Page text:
Race Report and Adventures
A Trail Run of Rugged and Brutal Beauty
As usual, my races are way more than the race itself. It's all about the journey, not the outcome.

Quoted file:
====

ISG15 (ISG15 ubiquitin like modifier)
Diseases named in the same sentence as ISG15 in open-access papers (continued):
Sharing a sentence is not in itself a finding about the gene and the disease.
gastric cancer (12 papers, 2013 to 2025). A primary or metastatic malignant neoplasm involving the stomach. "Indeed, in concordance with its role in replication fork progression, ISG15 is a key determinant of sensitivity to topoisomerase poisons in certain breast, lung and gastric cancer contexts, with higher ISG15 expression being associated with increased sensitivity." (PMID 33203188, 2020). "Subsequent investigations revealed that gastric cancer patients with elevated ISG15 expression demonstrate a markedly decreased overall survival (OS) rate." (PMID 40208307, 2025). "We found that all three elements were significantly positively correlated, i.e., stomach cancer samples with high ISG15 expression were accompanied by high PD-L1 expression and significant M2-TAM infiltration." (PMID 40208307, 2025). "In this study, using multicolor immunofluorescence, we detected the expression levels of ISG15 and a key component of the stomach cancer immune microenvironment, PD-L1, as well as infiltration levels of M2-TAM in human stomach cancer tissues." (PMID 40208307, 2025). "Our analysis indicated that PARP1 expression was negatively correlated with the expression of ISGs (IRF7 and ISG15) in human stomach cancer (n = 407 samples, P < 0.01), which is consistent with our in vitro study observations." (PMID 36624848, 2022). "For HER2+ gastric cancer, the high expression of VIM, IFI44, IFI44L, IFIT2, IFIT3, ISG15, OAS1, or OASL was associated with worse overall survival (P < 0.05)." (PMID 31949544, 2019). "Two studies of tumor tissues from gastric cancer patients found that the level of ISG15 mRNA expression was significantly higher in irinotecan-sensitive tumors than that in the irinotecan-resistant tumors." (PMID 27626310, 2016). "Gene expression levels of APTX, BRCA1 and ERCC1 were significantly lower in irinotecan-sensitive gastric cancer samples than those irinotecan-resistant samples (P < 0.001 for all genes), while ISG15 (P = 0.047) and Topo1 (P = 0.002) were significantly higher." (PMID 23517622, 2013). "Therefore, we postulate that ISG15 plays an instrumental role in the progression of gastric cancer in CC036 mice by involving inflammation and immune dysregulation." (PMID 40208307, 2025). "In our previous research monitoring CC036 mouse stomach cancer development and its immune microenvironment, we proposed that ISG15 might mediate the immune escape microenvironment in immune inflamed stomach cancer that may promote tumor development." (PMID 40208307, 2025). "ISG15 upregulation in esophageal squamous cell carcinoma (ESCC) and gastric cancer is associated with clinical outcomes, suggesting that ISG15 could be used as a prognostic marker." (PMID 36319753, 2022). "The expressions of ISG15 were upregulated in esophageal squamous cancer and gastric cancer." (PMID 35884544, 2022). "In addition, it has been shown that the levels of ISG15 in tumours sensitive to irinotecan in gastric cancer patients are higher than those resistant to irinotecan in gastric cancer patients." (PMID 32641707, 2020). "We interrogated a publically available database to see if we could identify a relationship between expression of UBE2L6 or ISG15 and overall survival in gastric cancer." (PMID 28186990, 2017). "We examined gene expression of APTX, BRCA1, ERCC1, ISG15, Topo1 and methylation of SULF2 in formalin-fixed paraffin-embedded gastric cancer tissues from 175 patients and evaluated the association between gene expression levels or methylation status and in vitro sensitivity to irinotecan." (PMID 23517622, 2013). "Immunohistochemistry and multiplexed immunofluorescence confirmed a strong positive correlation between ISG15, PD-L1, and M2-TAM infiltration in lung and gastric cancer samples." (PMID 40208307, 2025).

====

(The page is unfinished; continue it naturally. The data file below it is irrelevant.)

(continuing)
I made reservations to fly down for a quick weekend, leaving on Friday morning, race Saturday and back to VT early Monday morning. The wild card would be the weather, for flying. Winter traveling in the Northeast is always a challenge. As I finally prepared and packed for the trip, the weather was looking fine, possibility of light snow to fly out with but nothing out of the ordinary for an area that normally receives snow in the winter. I was up early on Friday for the 5:30 AM flight and there was about ½” of snow on the ground and it wasn’t all that cold, maybe 20 degrees. I arrived at the airport with plenty of time and soon we all boarded, right on time. There really shouldn’t have been delays as I think we were the first plane out that morning. But then we sat, and sat and sat in the plane. After sitting for 30 minutes, then it was time to de-ice the plane which took another 15 minutes. So right from the start, we were running 45 minutes late on the first leg of the trip to Dulles Airport. I knew there wasn’t a lot of time between flights but thought if all went well, the connecting flight to San Antonio would still be possible. We landed and I figured I had about 15 minutes to catch the next flight, if we got out of the plane after we landed. Well another snafu. We sat in the plane forever and they wouldn’t let us out, losing time fast. Finally we got out and then had to wait for our carry-on bags. I knew they were already boarding my next flight. As soon as I could, I grabbed my 40 lb roller bag, threw on my 25 lb backpack and started running. To make it worse, we landed at terminal A and I needed to get to D which could require either a shuttle or a train ride. I went to the shuttle area but it wasn’t arriving until my flight was already gone, so off and running to catch the train. The train was for gates C & D. First stop it said Gate C. I poked my head out the door, a bit lost but looked again and the train said Gate C, it made no mention of Gate D so I stayed on. When the door closed, I noticed I was the only one on it. The train electronic banner now said out of service and traveled a short way up the track and stopped in the middle of nowhere. I was stranded on this train, doors locked and nowhere to go. Then it started moving up another rail and it said Gate A, what the heck! So back to A, then to C where I got off this time and then ran from the far end of C all the way to the far end of D only to see the flight was closed. Not a happy camper. A bit overheated I arrive at customer service only to wait in line. At the counter they were having issues but found a flight going back up to Chicago and then to San Antonio. I started to complain but the woman at the counter said they were already boarding and I better get going or I wouldn’t be out until the evening. They were having problems printing a boarding pass and said they would call ahead. So off I was running again, this time from the far end of D to the far end of C. When I arrived they greeted me and said, “Didn’t she tell you, we couldn’t get you on”. At that point I was ready to go home. I think she saw the look on my face and said wait here and somehow found a spot for me as the plane was waiting. I finally boarded and then off to Chicago and then to San Antonio.